Apollo Peak PD

Aug 9, 2021

With: Tom Grundy
Robert Wu
Clement Guillaume
Chris Henry
Sean King
Trey Hawk
Andrew Schaper

Story Photos / Slideshow Map GPX Profile


Day 4 of the Sierra Challenge falls on a Monday, leaving us with a smaller crew to start than we had over the weekend. Today we were starting from the Pine Creek TH, heading to Apollo Peak on the Sierra Crest between Bear Creek Spire and Mt. Julius Caesar. It was named by Andy Smatko, who had climbed it in early August of 1969, shortly after the first moon landing. It has little prominence, but is part of of my Pacific Divide list, so it landed on the Challenge this year. Our route would be from the south, via Chalfant Lakes, a class 2 route described in Secor's guidebook. Ken was the only one of our group not heading to Apollo Peak. He would make a successful ascent of Royce in 13hrs, roundtrip.

The climb from the Pine Creek TH up to Pine Lake is well-documented, almost a dozen times by me alone. It follows an old mining road to the defunct Brownstone Mine, then a single track to the lake, about 3.5mi with 2,500ft of gain. It is a steady climb, overlooking the Pine Creek drainage with the Pine Creek Tungsten Mill at the bottom. With low water this year, the crossing of Pine Creek's outlet on the partially collapsed footbridge was trivial. We then spent another hour making our way further up the trail, past Pine Lake, Upper Pine Lake and Honeymoon Lake, in turn, without much elevation gain on this part. The trail into Granite Park then begins to climb more steeply past Honeymoon Lake, sometimes hard to follow. By this time I was left hiking with Tom and Chris, the three of us going past our turnoff for Chalfant Lakes by about 500ft. We backtracked and left the trail to traverse around the base of the ridge dividing Chalfant Lakes from Granite Park. The cross-country through a boulder field below Chalfant Lakes slowed us down, but the lakes were reached shortly after 9a.

Julius Caesar rises prominently to the WNW, at the far end of the drainage. Apollo Peak rises on the right side of the Lakes, though its highpoint is partially hidden behind the slightly lower east summit. The best route to Apollo is not obvious (by me) either before or after the ascent. There are many variations, but it seems you can go up the South Slopes either to the east summit or to the saddle between them. As my companions stopped at the lake to recharge water supplies, I continued on past the last lake before starting my way up. It's not a pleasant climb by any measure, with a whole lot of granite boulders, rock and sand, and almost 2,000ft of gain, growing steeper the higher one goes. I tried to take advantage of the better footing in the green patches found on the slopes, but this was of marginal utility. Less than halfway up to the summit ridgeline, I found myself seeking shelter in the shade of a large boulder, feeling spent. The air was warming quickly and the sun's glare off the white granite didn't help. It was only 10a and I still had more than an hour to go. I focused on smaller goals, reaching one large rock or another, slowly making my way up from one to the next. The views, at least, opened nicely as I gained altitude, with a particularly nice one of Royce, Merriam and Feather to the south. When I reached the saddle, I could see our three front runners - Clement, Robert and Trey heading down the summit plateau to the northeast. No doubt, they were heading to Peppermint Peak as a bonus, and a pretty good one at that. It was on the 2009 Challenge and I remembered it as a tough scramble.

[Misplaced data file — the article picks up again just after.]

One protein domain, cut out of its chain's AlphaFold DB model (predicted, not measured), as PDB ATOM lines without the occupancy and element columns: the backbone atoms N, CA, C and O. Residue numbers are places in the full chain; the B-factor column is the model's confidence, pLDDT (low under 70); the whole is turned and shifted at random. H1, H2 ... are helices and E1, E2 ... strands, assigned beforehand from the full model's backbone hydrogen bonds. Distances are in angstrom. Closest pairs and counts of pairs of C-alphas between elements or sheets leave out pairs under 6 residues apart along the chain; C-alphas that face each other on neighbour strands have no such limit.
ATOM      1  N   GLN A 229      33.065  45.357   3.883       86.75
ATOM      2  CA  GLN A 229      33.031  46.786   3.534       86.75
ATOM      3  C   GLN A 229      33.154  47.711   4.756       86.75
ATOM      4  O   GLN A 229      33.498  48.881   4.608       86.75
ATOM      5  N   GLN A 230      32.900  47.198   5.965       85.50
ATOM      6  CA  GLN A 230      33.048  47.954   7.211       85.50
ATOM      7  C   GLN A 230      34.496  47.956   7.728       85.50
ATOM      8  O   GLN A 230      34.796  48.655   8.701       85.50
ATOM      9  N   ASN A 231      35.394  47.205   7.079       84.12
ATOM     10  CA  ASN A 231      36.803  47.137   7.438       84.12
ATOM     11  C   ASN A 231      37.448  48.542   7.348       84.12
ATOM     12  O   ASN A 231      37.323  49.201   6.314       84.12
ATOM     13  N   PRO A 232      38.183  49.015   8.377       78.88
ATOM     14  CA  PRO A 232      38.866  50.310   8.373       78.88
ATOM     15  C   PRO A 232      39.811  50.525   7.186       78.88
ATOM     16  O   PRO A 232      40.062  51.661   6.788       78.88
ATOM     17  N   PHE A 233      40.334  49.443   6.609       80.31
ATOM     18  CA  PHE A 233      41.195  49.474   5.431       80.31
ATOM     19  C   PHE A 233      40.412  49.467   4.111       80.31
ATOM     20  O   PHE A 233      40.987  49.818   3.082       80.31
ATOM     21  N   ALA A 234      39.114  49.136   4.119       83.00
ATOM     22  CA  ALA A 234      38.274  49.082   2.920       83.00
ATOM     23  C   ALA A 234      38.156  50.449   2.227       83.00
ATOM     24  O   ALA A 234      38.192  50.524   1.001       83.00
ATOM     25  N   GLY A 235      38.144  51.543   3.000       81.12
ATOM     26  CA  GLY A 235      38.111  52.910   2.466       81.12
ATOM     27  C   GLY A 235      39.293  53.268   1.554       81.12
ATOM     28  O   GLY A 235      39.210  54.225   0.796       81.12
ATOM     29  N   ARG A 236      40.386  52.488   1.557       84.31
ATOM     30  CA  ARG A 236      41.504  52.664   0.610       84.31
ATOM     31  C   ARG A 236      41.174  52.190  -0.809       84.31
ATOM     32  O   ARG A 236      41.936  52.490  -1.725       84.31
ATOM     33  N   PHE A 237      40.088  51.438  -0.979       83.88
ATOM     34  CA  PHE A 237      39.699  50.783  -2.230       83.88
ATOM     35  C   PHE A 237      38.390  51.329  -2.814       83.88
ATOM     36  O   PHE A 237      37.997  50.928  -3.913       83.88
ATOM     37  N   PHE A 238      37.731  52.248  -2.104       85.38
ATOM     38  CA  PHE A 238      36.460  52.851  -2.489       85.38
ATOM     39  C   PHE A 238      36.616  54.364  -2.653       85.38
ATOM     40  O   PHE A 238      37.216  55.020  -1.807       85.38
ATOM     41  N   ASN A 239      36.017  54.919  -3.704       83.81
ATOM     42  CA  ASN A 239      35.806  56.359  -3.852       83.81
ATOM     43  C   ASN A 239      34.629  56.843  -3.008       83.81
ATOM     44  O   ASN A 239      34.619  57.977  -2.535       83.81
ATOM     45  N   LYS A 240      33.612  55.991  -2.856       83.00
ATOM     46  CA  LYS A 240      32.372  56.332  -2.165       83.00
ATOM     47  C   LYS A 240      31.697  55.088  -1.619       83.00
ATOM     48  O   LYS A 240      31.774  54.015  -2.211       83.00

I finished the last boulder scramble to the west summit, finding myself alone there. Where were Chris, Tom and Sean? I thought they would beat me, given my slow pace up the south side. The registers were tucked into an old tabacco tin more than 50yrs old. An older set of three loose pages dated to the 1960s, including the Smatko party ascent from 1969. The trio of Smatko, Schuler and Ross left a stapled set of memo sheets that has since collected 7 pages of entries. It was a neat little find, and apparently there was a second one on the east summit, conveyed to me by Sean, who I met on my way back down to the saddle. He, along with Tom and Chris, had chosen to climb the east summit first, though I don't know if that was intended. The register find made up for the extra bit of time it might have taken them. I spent the next three and a half hours reversing the route, essentially the same way I went up. It was a lonely but peaceful bit of hiking, not running into anyone save Gong, who I came upon on my way down from Pine Lake. He had run out of time and energy in his attempt, not making it to the summit. Mason and Zee would find themselves similarly defeated, but hopefully they enjoyed the scenery along the way. I was really expecting Clement and the other speedsters to come running past me, and this might have incentized me to move a little faster than I might otherwise have. I was back to the TH at 2:45p, and had just gotten my boots off and chair out when Clement came back half out of breath only five minutes behind me. I couldn't help but smile at taking the stage win from Clement, who clearly put in the better performance with the bonus peak, but it was all in good fun...


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